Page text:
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Trudge, trudge, back to the parking lot, but first we have to run a gauntlet. The discouraged UNESCO nominating committee writes that "a large area adjacent to the parking lot for buses and cars is devoted to retail shops...." The report deplores the "proliferation of small retail stores lining both sides of the path all the way from the parking area to the temples on the valley floor, blocking the view but producing little revenue for the vendors." (Cultural Landscape of Bali Province, 2011, IV-11.)

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We've come a couple of miles down the stream that flows from Tirtha Empul. What's in the distance? Short answer: it's a tomb complex "discovered" in 1920 by H.T. Damste, at that time Bali's administrator or, in the wonderful Dutch terminology, Bali's controleur. The word means exactly what you think.

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Here's the formal entrance, part old and part new. You don't need a Ph.D. to tell one from the other.

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They're 11th century tombs in the form of temples. Cut into bedrock, they were dedicated to King Anak Wungsu of the Udayana dynasty and probably to his four wives, who killed themselves after his death.

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The name of the tombs is cryptic: it's Pura Gunung Kawi, "Temple of the Mountain of the Poet."

Foreigners are usually too prudish or unimaginative to realize that the stacked forms in each temple are stylized lingams penetrating yoni pedestals.

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The "doors" at the base of each temple are blind and have never opened into anything. One would like to believe that the water has been flowing for a thousand years. Seems unlikely, but maybe.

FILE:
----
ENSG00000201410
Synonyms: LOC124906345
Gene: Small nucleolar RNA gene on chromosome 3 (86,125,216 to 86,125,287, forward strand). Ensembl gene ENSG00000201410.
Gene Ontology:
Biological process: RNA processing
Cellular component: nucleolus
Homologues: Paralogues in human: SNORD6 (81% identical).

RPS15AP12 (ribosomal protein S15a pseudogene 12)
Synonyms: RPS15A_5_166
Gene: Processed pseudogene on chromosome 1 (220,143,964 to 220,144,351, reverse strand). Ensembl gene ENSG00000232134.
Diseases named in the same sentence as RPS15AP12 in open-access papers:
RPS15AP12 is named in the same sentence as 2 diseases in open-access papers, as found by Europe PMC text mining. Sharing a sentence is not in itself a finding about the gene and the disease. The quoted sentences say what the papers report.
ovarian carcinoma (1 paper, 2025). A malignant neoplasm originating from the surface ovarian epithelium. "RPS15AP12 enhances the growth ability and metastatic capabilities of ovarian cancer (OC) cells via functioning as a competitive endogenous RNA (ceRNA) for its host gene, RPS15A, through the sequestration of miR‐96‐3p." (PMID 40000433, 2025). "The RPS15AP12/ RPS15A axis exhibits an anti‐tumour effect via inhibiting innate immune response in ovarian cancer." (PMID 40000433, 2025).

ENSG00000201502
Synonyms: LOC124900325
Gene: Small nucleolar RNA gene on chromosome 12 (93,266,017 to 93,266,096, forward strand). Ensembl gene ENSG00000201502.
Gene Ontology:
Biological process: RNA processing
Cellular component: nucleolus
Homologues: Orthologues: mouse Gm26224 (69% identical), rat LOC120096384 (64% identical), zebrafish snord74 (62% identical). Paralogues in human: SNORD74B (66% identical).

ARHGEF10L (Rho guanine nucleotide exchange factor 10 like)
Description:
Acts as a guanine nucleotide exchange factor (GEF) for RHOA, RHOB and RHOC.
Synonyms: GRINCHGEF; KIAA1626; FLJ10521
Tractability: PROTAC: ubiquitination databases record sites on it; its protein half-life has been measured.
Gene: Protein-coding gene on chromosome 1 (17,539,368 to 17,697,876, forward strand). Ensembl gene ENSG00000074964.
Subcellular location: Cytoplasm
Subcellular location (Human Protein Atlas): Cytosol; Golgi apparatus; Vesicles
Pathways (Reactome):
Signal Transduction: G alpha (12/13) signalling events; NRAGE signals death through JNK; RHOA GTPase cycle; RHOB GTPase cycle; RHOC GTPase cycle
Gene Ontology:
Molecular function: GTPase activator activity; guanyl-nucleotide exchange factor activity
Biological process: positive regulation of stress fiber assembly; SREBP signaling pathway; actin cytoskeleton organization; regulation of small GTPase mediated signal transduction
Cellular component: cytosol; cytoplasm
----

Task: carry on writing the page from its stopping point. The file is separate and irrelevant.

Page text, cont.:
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Here's a doorway that's anything but blind. Panicked nature flies away from the demonic head with its billiard-ball eyes. We're a few miles downhill from the tombs, and this is the famous Goa Gajah, literally "Elephant Cave." It has nothing to do with elephants. The image is instead of Boma the Protector, son of Shiva and Durga and probably derived from the kala heads known elsewhere in Southeast Asia.

The sculpture is mentioned in a poem of 1365, but the first European to see it was J.D. Heyting in 1923. When he came by, the head was badly damaged and had only one eye, no nose, and no teeth. The restoration was complete by 1937, as shown on a drawing from that year by Nieuwenkamp.

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An earlier drawing by Nieuwenkamp in 1925 shows an array of female heads and torsos, since moved; again, the yellow cloth signifies holy forces. The sign says "no sitting." Not likely.

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Inside the cave are several lingams, but they're 20th century additions. The cave might in any case have originally been a Buddhist shrine. Visitors have entertained their own private fantasies. Here's Grace Gallatin Thompson Seton, writing in "Poison Arrows: Strange Journeys... and the Lotos Isle of Bali (1938, p. 299): "I burned a sheaf of rice straw before the Elephant God in whose cave lingers horrors of old torturing and decapitations." That girl had an imagination.

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The pavilion out front is new, too, replacing an older one shown in a Nieuwenkamp drawing. Funny, the things we find scary and the things we don't. Boma is making his most terrifying face, and the young ladies have already been discussing where they can get a milkshake.

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Close to the cave is this water garden with its own mini-palace.

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The heads and torsos that once stood in front of the cave have been moved back to a bath discovered by excavators in the 1950s.